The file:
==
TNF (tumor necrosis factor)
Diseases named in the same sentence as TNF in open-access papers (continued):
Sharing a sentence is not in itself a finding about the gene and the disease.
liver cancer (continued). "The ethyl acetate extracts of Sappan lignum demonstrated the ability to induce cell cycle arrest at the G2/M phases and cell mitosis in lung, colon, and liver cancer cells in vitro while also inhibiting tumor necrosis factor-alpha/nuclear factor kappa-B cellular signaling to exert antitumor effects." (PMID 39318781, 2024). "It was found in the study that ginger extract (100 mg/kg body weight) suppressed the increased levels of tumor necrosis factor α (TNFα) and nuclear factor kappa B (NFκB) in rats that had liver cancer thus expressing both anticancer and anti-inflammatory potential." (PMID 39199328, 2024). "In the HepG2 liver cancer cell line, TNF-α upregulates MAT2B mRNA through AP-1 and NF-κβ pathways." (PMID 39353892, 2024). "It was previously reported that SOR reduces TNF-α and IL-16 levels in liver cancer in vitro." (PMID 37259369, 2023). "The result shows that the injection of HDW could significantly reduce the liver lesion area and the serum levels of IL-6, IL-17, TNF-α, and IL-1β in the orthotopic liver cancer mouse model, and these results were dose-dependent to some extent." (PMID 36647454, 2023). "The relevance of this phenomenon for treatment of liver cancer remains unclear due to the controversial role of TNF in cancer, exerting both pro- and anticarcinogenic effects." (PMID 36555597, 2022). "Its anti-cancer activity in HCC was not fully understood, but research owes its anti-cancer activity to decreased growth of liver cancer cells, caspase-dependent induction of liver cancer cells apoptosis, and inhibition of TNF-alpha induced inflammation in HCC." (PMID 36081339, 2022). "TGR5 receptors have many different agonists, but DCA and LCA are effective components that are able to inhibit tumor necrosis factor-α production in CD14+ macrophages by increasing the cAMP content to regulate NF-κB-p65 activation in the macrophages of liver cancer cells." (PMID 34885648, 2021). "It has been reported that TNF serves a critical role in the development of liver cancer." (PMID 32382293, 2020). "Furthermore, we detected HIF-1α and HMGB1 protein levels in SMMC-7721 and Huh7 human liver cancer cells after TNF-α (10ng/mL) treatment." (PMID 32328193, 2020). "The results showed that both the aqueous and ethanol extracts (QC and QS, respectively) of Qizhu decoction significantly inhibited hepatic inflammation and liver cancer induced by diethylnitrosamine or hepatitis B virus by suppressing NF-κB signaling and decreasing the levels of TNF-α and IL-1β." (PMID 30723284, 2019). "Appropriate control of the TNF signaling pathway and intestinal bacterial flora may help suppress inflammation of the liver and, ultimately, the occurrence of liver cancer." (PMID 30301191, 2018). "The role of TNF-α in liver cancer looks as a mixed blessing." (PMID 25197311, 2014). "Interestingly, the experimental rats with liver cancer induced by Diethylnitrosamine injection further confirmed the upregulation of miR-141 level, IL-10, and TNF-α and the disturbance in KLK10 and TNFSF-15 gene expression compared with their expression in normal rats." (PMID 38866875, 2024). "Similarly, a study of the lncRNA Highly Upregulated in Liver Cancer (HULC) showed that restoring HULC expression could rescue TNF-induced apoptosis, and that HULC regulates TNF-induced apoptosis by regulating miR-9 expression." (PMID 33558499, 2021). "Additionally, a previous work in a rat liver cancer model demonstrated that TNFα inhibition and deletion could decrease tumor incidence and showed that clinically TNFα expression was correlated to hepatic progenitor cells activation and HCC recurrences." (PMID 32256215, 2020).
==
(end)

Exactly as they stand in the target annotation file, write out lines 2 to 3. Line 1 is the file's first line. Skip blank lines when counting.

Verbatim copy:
Diseases named in the same sentence as TNF in open-access papers (continued):
Sharing a sentence is not in itself a finding about the gene and the disease.